Gilberto Gómez stands next to the cow he bought with the
support of his migrant children in the United States,which eases
the impact of the loss of his subsistence crops, in the village of
La Colmena, Candelaria de la Frontera municipality in western El
Salvador. This area forms part of the Central American Dry
Corridor, where increasing climate vulnerability is driving
migration of the rural population. Credit: Edgardo Ayala/IPS
By Edgardo Ayala
CANDELARIA DE LA FRONTERA, El Salvador, Jan 2 2019 (IPS)
As he milks his cow, Salvadoran Gilberto Gomez laments that poor
harvests, due to excessive rain or drought, practically forced his
three children to leave the country and undertake the risky
journey, as undocumented migrants, to the United States.
Gómez, 67, lives in La Colmena, in the municipality of
Candelaria de la Frontera, in the western Salvadoran department of
The small hamlet is located in the so-called Dry Corridor of
Central America, a vast area that crosses much of the isthmus, but
whose extreme weather especially affects crops in Guatemala,
Honduras and El Salvador.
“They became disillusioned, seeing that almost every year we
lost a good part of our crops, and they decided they had to leave,
because they didn’t see how they could build a future here,”
Gómez told IPS, as he untied the cow’s hind legs after
He said that his eldest son, Santos Giovanni, for example, also
grew corn and beans on a plot of land the same size as his own,
“but sometimes he didn’t get anything, either because it rained
a lot, or because of drought.”
The year his children left, in 2015, Santos Giovanni lost
two-thirds of the crop to an unusually extreme drought.
“It’s impossible to go on like this,” lamented Gómez, who
says that of the 15 families in La Colmena, many have shrunk due to
migration because of problems similar to those of his son.
The Dry Corridor, particularly in these three nations, has
experienced the most severe droughts of the last 10 years, leaving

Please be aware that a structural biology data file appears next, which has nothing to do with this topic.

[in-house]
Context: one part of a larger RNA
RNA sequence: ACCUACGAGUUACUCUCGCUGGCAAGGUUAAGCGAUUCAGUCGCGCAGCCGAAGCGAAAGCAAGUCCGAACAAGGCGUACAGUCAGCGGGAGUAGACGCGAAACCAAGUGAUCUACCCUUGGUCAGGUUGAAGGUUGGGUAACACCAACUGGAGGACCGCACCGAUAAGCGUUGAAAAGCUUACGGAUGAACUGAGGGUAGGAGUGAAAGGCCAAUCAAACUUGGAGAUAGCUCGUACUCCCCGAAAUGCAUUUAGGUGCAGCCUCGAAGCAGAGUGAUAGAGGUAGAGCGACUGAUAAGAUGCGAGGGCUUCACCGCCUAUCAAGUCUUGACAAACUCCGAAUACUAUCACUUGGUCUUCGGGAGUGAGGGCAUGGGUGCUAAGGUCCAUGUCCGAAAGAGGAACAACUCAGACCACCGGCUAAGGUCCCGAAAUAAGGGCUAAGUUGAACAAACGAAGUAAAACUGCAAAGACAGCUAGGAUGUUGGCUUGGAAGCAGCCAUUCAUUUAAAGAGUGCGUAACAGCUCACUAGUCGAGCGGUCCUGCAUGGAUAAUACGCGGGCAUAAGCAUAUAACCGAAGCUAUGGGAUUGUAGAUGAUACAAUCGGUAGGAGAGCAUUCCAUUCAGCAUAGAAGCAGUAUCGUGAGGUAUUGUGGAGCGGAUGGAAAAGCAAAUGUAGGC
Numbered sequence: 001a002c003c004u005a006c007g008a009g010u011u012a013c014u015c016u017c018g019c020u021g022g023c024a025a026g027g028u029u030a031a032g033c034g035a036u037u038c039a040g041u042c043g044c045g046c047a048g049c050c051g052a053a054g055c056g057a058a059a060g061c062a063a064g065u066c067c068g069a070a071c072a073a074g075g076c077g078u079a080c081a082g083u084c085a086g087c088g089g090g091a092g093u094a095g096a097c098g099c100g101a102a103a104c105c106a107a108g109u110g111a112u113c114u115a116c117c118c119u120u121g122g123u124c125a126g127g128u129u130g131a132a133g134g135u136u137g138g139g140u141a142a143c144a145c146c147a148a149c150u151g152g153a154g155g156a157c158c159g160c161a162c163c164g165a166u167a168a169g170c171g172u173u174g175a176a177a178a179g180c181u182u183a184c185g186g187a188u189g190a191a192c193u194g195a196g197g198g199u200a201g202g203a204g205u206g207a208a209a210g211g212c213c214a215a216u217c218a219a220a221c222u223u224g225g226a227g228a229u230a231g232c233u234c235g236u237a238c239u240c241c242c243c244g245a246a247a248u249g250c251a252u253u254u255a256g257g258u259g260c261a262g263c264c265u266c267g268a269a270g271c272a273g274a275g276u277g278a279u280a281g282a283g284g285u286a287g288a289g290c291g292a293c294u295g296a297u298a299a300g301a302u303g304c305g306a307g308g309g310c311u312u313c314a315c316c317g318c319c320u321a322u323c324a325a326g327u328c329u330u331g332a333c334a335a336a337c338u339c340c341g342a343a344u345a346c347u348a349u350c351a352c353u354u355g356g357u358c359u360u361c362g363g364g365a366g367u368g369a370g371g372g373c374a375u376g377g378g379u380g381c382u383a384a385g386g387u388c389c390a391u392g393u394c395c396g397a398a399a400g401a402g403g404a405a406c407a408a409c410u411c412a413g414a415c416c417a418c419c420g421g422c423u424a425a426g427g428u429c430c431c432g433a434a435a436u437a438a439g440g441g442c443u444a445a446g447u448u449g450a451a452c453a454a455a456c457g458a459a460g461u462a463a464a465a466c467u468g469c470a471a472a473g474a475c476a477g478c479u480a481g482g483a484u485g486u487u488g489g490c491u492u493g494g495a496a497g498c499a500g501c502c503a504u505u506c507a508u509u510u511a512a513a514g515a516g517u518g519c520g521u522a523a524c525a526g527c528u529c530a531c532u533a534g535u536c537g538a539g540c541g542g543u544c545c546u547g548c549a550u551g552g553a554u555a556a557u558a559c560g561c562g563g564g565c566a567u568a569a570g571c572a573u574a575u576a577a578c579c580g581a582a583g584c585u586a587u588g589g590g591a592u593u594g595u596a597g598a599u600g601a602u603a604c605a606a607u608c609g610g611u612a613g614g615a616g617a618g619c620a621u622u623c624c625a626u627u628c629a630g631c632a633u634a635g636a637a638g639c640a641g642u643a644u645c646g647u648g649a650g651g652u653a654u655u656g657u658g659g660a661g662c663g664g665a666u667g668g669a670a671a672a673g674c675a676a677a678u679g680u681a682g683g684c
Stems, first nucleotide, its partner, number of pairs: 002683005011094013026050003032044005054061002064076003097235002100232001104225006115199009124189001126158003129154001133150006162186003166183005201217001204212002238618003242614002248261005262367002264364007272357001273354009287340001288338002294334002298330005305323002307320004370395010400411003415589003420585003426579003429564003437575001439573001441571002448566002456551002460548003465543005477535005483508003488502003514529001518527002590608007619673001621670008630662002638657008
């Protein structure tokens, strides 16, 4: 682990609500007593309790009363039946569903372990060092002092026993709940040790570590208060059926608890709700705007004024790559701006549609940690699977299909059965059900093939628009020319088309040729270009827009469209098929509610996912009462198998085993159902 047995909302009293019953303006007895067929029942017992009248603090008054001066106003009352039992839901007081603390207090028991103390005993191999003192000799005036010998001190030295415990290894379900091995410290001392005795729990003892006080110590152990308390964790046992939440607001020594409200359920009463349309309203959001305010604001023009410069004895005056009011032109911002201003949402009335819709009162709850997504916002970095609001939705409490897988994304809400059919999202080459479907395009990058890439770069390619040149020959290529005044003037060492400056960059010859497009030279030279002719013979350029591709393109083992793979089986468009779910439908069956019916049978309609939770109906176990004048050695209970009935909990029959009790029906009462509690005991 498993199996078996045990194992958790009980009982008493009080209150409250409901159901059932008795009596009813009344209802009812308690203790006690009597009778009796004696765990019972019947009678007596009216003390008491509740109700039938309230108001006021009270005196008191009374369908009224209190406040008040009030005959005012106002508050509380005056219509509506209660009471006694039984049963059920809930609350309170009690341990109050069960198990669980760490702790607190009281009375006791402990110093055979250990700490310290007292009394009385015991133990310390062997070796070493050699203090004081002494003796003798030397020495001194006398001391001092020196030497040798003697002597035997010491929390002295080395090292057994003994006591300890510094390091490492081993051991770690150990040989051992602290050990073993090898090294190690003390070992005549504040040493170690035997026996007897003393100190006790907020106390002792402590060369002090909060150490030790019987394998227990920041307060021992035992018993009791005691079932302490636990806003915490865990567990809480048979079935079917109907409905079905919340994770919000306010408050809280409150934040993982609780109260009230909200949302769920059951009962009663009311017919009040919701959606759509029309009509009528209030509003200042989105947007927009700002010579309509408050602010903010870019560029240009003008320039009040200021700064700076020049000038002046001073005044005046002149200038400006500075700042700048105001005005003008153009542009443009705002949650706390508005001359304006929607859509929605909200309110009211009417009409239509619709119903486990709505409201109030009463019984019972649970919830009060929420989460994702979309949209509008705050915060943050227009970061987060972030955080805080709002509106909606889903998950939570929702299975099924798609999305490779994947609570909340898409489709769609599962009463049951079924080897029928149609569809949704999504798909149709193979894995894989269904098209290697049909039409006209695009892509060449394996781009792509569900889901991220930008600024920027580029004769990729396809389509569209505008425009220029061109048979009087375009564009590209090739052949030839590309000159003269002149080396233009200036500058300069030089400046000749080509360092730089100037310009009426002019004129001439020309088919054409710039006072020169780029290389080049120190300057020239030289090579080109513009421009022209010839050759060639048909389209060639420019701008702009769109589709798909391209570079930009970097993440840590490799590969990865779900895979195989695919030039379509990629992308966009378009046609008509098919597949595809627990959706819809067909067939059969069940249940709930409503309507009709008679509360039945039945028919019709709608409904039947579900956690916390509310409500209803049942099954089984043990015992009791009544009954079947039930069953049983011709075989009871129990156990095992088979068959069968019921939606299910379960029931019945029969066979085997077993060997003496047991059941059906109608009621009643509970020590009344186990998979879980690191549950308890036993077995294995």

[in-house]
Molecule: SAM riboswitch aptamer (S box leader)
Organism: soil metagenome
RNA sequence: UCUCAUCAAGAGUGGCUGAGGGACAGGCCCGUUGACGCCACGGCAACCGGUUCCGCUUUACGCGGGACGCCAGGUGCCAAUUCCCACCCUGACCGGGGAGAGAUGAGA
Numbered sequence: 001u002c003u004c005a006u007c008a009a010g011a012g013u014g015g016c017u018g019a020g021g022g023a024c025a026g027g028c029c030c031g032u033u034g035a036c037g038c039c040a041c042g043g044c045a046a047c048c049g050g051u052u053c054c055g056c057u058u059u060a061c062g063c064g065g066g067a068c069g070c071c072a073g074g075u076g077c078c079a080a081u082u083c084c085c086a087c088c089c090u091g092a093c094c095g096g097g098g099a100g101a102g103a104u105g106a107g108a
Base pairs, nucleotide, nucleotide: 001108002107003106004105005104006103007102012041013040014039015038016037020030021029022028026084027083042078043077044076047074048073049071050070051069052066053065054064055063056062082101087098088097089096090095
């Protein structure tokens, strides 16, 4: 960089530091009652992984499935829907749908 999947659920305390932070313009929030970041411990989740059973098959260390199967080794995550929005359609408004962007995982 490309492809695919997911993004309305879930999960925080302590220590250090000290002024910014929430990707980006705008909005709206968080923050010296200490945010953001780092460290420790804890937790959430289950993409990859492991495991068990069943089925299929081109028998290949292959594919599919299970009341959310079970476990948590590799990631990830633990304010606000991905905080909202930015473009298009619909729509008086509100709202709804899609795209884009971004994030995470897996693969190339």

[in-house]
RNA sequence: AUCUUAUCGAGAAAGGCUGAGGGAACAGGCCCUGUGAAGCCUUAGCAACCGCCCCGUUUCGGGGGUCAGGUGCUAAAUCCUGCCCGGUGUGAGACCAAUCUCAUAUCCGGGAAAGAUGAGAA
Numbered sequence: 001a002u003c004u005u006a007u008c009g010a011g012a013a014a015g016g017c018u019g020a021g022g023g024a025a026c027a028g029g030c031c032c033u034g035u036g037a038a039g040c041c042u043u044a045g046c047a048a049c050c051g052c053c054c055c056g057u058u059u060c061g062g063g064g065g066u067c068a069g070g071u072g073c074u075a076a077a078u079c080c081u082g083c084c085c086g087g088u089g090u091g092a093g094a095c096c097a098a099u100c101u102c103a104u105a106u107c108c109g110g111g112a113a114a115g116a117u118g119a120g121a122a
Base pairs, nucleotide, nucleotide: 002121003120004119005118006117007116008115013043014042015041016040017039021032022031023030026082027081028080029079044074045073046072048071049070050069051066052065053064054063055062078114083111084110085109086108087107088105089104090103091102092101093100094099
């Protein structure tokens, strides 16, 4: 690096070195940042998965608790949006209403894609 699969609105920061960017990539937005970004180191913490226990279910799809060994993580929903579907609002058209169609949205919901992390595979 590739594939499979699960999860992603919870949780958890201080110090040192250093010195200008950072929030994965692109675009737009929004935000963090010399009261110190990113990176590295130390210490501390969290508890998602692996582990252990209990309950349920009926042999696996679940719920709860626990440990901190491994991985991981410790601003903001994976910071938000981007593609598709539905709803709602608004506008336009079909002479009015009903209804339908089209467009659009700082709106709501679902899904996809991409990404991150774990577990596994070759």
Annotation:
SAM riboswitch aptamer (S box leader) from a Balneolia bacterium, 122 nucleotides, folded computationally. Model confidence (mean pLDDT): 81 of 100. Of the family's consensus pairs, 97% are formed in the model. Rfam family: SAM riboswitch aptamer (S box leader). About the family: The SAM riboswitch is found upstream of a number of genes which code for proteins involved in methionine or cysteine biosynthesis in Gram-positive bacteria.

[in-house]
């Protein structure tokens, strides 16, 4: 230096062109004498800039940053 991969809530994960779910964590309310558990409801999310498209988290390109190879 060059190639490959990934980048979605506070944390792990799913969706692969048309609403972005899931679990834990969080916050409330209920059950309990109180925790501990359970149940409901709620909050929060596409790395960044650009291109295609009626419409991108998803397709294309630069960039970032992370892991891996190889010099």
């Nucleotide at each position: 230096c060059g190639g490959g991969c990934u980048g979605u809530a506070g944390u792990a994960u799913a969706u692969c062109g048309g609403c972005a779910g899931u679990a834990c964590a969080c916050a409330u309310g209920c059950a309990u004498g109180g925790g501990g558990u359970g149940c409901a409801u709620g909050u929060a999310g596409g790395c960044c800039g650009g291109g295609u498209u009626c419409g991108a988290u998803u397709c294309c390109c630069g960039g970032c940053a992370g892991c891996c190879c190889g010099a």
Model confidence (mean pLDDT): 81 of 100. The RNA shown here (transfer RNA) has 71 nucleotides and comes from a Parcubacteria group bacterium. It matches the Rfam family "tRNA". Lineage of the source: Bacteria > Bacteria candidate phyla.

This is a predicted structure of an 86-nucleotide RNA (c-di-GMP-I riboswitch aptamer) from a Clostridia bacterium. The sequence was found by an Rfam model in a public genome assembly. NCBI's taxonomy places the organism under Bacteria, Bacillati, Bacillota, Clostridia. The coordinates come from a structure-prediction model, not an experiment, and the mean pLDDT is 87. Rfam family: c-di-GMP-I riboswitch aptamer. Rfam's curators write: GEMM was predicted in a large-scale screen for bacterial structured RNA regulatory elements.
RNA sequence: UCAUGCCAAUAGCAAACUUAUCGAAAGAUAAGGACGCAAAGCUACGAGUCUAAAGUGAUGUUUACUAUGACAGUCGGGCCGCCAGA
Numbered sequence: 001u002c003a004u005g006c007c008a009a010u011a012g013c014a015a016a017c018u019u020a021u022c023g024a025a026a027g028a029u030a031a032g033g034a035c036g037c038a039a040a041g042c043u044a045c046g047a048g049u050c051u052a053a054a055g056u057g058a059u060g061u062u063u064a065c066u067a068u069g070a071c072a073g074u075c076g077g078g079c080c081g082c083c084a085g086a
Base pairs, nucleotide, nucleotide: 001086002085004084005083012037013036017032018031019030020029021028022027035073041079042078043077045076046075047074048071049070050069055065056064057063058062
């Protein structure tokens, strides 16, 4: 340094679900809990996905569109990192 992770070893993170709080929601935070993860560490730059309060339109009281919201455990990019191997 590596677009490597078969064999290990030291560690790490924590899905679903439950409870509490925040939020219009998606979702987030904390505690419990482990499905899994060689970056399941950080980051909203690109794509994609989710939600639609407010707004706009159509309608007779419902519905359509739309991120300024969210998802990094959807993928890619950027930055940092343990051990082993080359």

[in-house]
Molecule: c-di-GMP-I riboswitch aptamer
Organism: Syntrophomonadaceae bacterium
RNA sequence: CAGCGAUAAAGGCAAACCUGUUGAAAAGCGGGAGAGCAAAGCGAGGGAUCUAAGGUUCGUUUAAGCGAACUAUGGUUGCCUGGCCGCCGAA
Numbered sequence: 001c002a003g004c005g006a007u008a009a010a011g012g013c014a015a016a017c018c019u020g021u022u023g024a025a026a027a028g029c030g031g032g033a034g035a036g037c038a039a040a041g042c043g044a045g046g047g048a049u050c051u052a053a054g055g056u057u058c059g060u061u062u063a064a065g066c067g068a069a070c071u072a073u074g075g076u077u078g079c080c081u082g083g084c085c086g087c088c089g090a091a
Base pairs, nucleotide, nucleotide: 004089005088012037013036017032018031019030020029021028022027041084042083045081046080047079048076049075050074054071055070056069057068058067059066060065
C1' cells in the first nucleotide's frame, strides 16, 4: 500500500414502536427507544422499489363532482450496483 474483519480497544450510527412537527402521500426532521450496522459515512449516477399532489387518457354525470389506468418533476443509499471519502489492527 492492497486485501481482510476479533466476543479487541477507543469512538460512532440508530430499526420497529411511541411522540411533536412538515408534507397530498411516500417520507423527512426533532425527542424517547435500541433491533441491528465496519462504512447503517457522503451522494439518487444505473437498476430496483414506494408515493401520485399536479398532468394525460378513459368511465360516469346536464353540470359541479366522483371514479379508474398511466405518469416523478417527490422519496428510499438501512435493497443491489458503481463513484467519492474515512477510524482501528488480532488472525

more than 3.5 million people in need of humanitarian assistance,
a report by the
United Nations Food and
Agriculture Organisation (FAO) warned as early as 2016.
Now Gómez’s daughter, Ana Elsa, 28, and his two sons, Santos
Giovanni, 31, and Luis Armando, 17, all live in Los Angeles,
“Sometimes they call us, and tell us they’re okay, that they
have jobs,” he said.
The case of the Gómez family illustrates the phenomenon of
migration and its link with climate change and its impact on
harvests, and thus on food insecurity among Central American
La Colmena, which lacks piped water and electricity, benefited a
few years ago from a project to harvest rainwater, which villagers
filter to drink, as well as reservoirs to water livestock.
However, their crops are still vulnerable to the onslaught of
heavy rains and increasingly unpredictable and intense
Domitila Reyes pulls corn cobs from a plantation in Ciudad
Romero, a rural settlement in the municipality of Jiquilisco, in
eastern El Salvador. The production of basic grains such as corn
and beans has been affected by climate change in large areas of the
country. Credit: Edgardo Ayala/IPS
In addition to the violence and poverty, climate change is the
third cause of the exodus of Central Americans, especially from
Guatemala, Honduras and El Salvador, according to the new
Atlas of Migration in Northern Central America.
The report, released Dec. 12 by the Economic Commission for Latin America
and the Caribbean (ECLAC) and FAO, underscores that the
majority of migrants from these three countries come from rural
Between 2000 and 2012, the report says, there was an increase of
nearly 59 percent in the number of people migrating from these
three countries, which make up the so-called Northern Triangle of
Central America. In Guatemala, 77 percent of the people living in
rural areas are poor, and in Honduras the proportion is 82